Just as risk appetite raises the question of “risk capacity,” performance appetite raises the question of “performance capacity.” Whereas risk capacity reflects the amount and type of risk an organization can support in pursuit of its business objectives, performance capacity reflects the amount of variation in performance an organization can accommodate given its operating model, processes, tools and agility. It poses a different question beyond how much risk an organization can take before it fails (risk capacity), which is a balance sheet approach to “how much performance variation (negative or positive) can an organization accommodate,” and expands the definition of capacity to include the agility of the organization to adapt and accommodate shocks and trends in its environment.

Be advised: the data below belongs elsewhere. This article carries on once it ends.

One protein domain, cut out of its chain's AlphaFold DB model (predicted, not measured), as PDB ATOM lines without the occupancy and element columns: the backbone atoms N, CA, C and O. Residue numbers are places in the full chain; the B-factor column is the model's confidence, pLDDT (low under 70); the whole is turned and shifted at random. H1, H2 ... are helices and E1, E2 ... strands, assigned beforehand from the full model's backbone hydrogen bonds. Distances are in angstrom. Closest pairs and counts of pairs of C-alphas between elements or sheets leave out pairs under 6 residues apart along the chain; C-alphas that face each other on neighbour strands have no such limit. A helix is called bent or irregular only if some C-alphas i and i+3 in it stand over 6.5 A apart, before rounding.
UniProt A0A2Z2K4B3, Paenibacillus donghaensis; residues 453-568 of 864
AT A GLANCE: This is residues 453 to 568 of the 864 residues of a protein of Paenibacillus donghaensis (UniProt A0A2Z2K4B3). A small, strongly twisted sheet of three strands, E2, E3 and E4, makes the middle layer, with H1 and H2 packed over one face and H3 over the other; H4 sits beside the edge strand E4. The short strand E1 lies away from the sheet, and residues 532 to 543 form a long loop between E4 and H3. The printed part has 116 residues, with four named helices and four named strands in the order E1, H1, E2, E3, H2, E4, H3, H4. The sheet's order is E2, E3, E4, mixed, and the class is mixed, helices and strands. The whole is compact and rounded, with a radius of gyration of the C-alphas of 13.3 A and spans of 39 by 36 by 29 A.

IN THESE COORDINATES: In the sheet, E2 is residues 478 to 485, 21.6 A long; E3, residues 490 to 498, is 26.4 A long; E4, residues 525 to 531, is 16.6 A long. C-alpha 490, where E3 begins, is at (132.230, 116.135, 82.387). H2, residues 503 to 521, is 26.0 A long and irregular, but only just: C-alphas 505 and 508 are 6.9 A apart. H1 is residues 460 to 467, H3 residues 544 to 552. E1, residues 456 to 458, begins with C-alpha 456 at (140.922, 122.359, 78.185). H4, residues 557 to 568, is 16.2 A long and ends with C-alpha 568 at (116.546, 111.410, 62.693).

Performance variation possesses upper and lower thresholds that executive management and the board are willing to accept relative to specific business objectives. This is known as the organization’s “tolerance.” Tolerances are the defined upper or lower limits of deviation from the performance appetite boundaries that an organization is willing to accept. The organization’s tolerance for performance variation relates to the degree to which performance can deviate from the expected outcome for a specific goal or objective and still be considered within an acceptable range from a business perspective. Within organizations, it is most often referenced in terms of a “do not exceed” threshold/upper limit of tolerance. In reality, it is a range and not a fixed limit. Breaching tolerance limits will typically act as a trigger for corrective action at the process level, immediate notification at the management level and reporting at the governance level. Tolerance limits are established around performance targets, which are widely understood and are the actual metrics that are measured and will be tracked to evaluate success or achievement of the goal.